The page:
6. “Satmar rebbe wouldnt mechavin to be yotzei people with shofar who’s wives and women didnt wear stockings. “

      You can’t be motzei someone with the mitzva of shofar, which is to hear the shofar.

    7. I don’t think that this is a subject to be dan on a news website, and sure not to leave it here open for comenters to post their opinion (das bal habyis). This is a subject to be discussed strictly by the rabbunim, and everybody should ask his rav for his opinion on tznius and follow what his rav says

        • I agree with you, in fact I think that we should also discuss various medical procedures and their health risks. I know I’m not a doctor, but I do know what a heart looks like (4 chambers, right?) so I should be qualified. Consulting my own doctor would be logical not Catholic

          • You really don’t understand, do you?

            There’s a huge gulf between discussing Halachos on a blog/news forum and Paskening Halacha L’ma’a’seh. The post I responded to stated that discussion should be forbidden, or at least discouraged. That’s ridiculous! Every Jew(ish male) is required to learn. Judaism, despite attempts to make it so, is not a religion that forbids discussion amongst the laity.

    8. As the mother of ka”h 4 bais yakov girls I applaud the clarification here — especially the part about Minhag Hamakom in respect of things that are not halachically mandated. However there’s “covered” and there’s “covered”. What was lost in the last generation was the idea of refinement and feinkeit — since when is covering a young child with clingy black microfiber tzanua? And the degree with which things that used to be way beyond acceptability are now OK just because someone puts a clingy shell underneath it — it just runs in the face of what tzniyus means. And yes, I agree — the most tzanua girl is not tzanua when she’s screaming in the street with her friends…

    9. Sechel Yoshor and Avi, no one disagrees that it applies to men. However since men are more base by nature, there is a stronger need to emphasize the Tznius requirement.

      And do we really obsess about women? No, we obsess about Tznius. We obsess about Mitzvos and Halacha. In the same way, when there are Shaylos with an Eiruv, it is not obsession with Boro Park and Flatbush, but with Hilchos Shabbos. If the Monsey Eruv is ok, you won’t hear anybody talking about it because its not an issue. When the Tznius issue is more prevalent by women we speak up about it. If it’s more prevalent by men it will be brought up too.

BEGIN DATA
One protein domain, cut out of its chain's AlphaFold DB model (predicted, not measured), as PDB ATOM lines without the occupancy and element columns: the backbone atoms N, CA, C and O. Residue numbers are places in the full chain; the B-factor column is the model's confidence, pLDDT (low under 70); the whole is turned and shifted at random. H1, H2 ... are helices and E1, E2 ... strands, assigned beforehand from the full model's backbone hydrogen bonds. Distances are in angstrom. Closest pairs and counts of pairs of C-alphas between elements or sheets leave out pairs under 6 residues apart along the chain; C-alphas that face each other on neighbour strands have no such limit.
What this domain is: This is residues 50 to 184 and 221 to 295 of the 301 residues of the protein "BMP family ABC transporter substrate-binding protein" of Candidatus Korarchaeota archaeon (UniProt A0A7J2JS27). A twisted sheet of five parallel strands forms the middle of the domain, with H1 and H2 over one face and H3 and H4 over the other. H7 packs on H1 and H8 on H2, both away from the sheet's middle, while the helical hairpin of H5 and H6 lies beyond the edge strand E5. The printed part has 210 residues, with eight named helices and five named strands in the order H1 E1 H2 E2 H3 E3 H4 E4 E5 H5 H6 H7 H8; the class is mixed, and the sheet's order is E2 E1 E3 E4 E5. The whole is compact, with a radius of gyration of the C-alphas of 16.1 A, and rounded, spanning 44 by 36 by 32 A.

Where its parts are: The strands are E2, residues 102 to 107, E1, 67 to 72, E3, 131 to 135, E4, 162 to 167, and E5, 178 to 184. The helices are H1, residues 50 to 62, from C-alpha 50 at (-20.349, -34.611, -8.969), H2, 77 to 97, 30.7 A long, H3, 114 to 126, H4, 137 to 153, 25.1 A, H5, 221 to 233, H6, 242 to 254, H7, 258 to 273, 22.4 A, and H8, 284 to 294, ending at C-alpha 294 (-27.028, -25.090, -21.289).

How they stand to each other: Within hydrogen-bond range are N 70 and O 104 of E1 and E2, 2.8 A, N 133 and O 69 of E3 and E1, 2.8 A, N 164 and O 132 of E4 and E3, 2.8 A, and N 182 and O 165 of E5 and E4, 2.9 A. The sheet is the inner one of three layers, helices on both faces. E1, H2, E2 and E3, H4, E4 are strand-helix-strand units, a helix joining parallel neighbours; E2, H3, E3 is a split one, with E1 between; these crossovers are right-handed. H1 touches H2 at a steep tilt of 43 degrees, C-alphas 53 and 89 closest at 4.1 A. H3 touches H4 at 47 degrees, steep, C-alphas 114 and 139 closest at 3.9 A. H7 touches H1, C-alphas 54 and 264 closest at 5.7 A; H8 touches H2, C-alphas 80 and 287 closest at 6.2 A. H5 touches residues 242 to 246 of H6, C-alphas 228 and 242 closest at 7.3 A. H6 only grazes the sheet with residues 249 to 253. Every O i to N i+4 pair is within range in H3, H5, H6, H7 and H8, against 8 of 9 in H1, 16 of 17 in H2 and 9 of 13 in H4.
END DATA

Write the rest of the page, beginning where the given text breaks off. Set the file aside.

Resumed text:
Continued discussion about Tznius is not obsession – especially if the problem is still around. Stop obsessing about how the Rabonnim call attention to an issue.

      Besides this whole discussion is a non-starter, since he is clarifying a Halacha that was brought to the forefront in Daf. He focused on one part, like most people giving a Halacha Shiur would. No need to attack.

      • “However since men are more base by nature…”

        Anyone who truly believes that has never had a frank discussion about sex with a woman.

        Men are more visual, and concentrate more on appearances. That doesn’t make them more “base”.

        • Could not disagree with you more. No matter what discussions you may have had with women, this is a fact. If you can’t even agree on that we have no common ground for a discussion. Have a great afternoon/evening

          • On second thought…

            One of the definitions of “base” is “Without moral principles”. Given that men like to force women to dress and act in a certain way just so they don’t have to work on themselves, I guess you are right. Men have fewer moral principles.

            Granted, I am not sure you are making a particularly compelling argument.

      • I must respectfully disagree with your statement:

        “And do we really obsess about women? No, we obsess about Tznius. We obsess about Mitzvos and Halacha.”

        If that were true then the women & girls who have been assaulted by these obsessed men would never have been assaulted at all. That type of behavior is completely contrary to the mitzvos and halachos you refer to.

    10. This was nice Halachic piece. Now a little about what happens in the streets:

      The problem I have is that “tzinius” is often used as a club to keep women
      from any public forum. Just for example, you dont see women being
      maspid their parent — only men are allowed to do that. You dont see
      women speaking at public events — that would be evil. Not long ago
      there was a 15 minute phone shiur offered for Hilchos Shmiras Haloshon
      here in Chicago.When a woman joined the call, they terminated the call. You
      see, one couldn’t have a woman speak — or even attend — because
      that wouldnt be be tzinius..

      You see the problem?

    11. Amazing let’s only bring down the machmir sources.
      Bigger problem with shok being the calf is the fact the 2000 years ago
      1) they did not have sock or stocking!
      2) no one wore clothing more than mid calf except royalty since the hems would be destroyed and ruin their garment. remember in those day people had 1 -2 sets of clothes for the day and 1 for the night if they were lucky.
      3) when people went to the bais hamikdash they were bare foot

    12. i dont get all this kvetching – this post explains where the halachic issues and machloikesim are in tznis – in order so one should ask his ruv or dayin – the author put in besser english – he ends “In the final analysis, one should consult their own personal halachic authority to ascertain which halachic opinions should be followed in their own community.”